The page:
p53 protects against genome instability following centriole duplication failure.
Bottom Line: Depleting p53 allowed cells that fail centriole duplication to proliferate indefinitely.Washout of auxin and restoration of endogenous Plk4 levels in cells that lack centrioles led to the penetrant formation of de novo centrioles that gained the ability to organize microtubules and duplicate.In summary, we uncover a p53-dependent surveillance mechanism that protects against genome instability by preventing cell growth after centriole duplication failure.
Affiliation: Department of Molecular Biology and Genetics, Johns Hopkins University School of Medicine, Baltimore, MD 21205.Show MeSH
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Mentions: We stably expressed osTIR1-9xMyc in Plk4AID/AID cells to place the stability of endogenous Plk4AID under the control of exogenous auxin (Fig. 1 A). To analyze Plk4 protein levels, we immunoprecipitated Plk4AID-3xFLAG from cell lysates using a FLAG antibody and determined the abundance of Plk4 by immunoblot. Addition of the auxin indole-3-acetic acid (IAA) to Plk4AID/AID cells led to rapid Plk4 degradation, with Plk4 falling below the limit of detection within 10 min of IAA addition (Fig. 1 B). The level of Plk4 at the centrosome was measured at various times after IAA addition using antibodies raised to the FLAG tag or to the C terminus of Plk4. Staining with the monoclonal FLAG antibody revealed that the level of Plk4 at the centrosomes of interphase cells declined by >95% within 30 min of IAA addition (Fig. 1, C and D), whereas staining with a polyclonal antibody to the C terminus of Plk4 revealed a >80% reduction during the same time period (Fig. S1 F). Plk4 destruction occurred in all cell cycle phases (Fig. 1 E) and required the presence of the osTIR1 F-box protein (Fig. S1 G). Importantly, the degradation of Plk4 was fully reversible, with the level of Plk4 at the centriole recovering to original levels within 3 h of IAA removal (Fig. 1 F).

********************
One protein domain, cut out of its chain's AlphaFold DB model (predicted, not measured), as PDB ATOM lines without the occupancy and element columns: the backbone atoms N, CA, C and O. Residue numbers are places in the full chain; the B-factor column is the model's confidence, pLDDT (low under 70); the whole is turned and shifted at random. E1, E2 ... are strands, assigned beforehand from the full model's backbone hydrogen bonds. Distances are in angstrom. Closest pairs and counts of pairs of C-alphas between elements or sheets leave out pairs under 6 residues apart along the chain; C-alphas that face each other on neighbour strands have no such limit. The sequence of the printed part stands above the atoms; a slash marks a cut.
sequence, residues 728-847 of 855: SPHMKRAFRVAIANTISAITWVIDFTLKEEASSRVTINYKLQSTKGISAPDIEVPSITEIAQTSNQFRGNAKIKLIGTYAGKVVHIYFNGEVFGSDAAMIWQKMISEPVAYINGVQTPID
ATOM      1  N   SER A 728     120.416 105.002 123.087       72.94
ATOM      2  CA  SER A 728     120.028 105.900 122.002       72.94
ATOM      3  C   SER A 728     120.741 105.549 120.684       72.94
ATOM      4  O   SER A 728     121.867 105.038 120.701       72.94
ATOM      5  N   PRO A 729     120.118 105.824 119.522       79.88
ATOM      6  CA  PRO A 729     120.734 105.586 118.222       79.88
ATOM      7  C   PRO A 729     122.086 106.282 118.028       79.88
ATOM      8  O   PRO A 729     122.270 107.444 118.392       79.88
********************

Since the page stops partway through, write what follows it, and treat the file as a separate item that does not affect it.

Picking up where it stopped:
Affiliation: Department of Molecular Biology and Genetics, Johns Hopkins University School of Medicine, Baltimore, MD 21205.